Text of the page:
Barry Green, a healthcare technology consultant from the Atlanta area, told me something interesting. Specifically, medical and healthcare apps don’t really do well with those over 60 years old, he said; rather, such people would rather talk live and in person. This is something that has taken the healthcare industry by surprise.

So don’t go into this thinking there is no risk. There is plenty of new opportunity, but also plenty of risk. That’s why it’s important to go in with your eyes wide open.

Automotive Jumps In

The automotive industry is now jumping in with both legs after dipping its toes in the water over the past few years. Imagine connecting your smartphone to your dashboard and getting live traffic and weather through the automakers app, or listening to your favorite radio show using another app.

What started out as just a couple of major automakers is turning into a vast number. They each offer similar services that work differently. Believe it or not, people will start to choose their favorite car based on the type of wireless connectivity and automation offered. This is a big risk and opportunity for early adopters and aggressive automakers.

Increasingly, video plays a key role — your kids will be able to watch their television programming or movies on screens in the back seat while you listen to CNBC, Fox News or CNN up front. Service providers like OnStar can test and communicate with you letting you know of anything that is wrong. We’re still just at the very early stages, too.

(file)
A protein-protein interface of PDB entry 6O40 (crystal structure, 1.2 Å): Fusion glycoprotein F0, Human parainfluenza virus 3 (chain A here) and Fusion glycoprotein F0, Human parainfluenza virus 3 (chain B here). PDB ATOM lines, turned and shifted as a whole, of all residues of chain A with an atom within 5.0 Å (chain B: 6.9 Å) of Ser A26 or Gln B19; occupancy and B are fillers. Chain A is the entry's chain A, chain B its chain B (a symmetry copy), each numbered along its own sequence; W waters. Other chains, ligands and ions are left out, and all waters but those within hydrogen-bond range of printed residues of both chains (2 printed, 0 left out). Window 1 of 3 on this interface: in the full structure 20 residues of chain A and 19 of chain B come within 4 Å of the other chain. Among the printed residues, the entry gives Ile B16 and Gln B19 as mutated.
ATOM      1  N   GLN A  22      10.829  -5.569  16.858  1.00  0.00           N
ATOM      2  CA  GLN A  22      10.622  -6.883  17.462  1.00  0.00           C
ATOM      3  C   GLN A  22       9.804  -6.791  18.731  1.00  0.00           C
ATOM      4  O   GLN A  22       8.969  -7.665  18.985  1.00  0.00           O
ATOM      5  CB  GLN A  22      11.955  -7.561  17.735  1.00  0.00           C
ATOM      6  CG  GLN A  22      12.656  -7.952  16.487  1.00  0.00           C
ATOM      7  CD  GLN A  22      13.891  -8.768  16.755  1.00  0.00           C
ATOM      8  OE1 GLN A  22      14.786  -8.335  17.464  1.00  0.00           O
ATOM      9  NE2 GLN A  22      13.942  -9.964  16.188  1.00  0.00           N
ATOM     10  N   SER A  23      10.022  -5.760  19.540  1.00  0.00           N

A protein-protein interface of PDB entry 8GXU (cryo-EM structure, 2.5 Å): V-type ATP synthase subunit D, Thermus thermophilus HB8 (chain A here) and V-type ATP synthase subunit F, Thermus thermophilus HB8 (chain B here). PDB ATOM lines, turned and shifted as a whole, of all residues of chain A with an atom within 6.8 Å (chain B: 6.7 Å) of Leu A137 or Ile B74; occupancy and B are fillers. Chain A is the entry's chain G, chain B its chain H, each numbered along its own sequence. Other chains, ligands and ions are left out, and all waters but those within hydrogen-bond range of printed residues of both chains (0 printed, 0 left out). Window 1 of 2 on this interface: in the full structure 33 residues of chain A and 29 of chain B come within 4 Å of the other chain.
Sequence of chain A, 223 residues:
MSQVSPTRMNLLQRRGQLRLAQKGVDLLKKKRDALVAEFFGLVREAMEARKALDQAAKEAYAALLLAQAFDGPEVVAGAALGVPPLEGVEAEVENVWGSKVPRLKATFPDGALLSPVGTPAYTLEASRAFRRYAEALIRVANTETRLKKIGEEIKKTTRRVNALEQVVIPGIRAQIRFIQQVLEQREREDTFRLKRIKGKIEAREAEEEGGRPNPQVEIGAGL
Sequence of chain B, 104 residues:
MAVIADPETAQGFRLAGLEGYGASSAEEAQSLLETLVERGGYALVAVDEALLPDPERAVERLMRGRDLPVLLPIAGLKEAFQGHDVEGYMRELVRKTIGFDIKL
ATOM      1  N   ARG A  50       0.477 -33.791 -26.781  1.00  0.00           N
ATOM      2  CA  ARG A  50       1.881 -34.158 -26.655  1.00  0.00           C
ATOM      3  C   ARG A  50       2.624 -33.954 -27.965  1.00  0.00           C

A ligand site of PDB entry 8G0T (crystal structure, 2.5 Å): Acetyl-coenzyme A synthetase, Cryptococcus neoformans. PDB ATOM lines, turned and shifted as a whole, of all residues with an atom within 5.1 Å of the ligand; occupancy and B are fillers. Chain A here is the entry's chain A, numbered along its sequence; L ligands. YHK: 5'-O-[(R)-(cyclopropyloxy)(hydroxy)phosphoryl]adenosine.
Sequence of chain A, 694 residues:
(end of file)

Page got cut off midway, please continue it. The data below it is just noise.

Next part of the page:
Retail: Just Like Magic

Retail is another industry that is really exploring how wireless can change its world and give early adopters a leg up on the competition. Imagine walking into a store and having your smartphone recognized by their system; you get a text greeting and can ask any question you like.

You will be guided to the place in the store you are looking for. You will be offered specials based on what you are looking for or past purchases or behavior. Remember last time you visited, you stopped at the electric shavers? Maybe that’s why you get a coupon for a discount on the very shaver you looked at. Just like magic.

In fact, that’s a good way to describe the way customers will react to this. It will be a mixture of outrage at the invasion of privacy and delight over personalized service and offers. Each industry must work hard to make sure it stays on the right side of that line.

The Video Explosion

One more surprising thing to think about: Video is becoming the major growth driver on the wireless side. That was discussed at the AT&T Industry Analyst meeting last week; at the same time, Verizon Wireless is reportedly dealing with its own black eye in the form of video demand issues.

So, video is one of the key areas we need to stay focused on during 2014.

Bottom line: 2014 will be a very exciting year, so buckle up and get ready. Happy New Year!

E-Commerce Times columnist Jeff Kagan is a technology industry analyst and consultant who enjoys sharing his colorful perspectives on the changing industry he's been watching for 25 years. Email him at [email protected].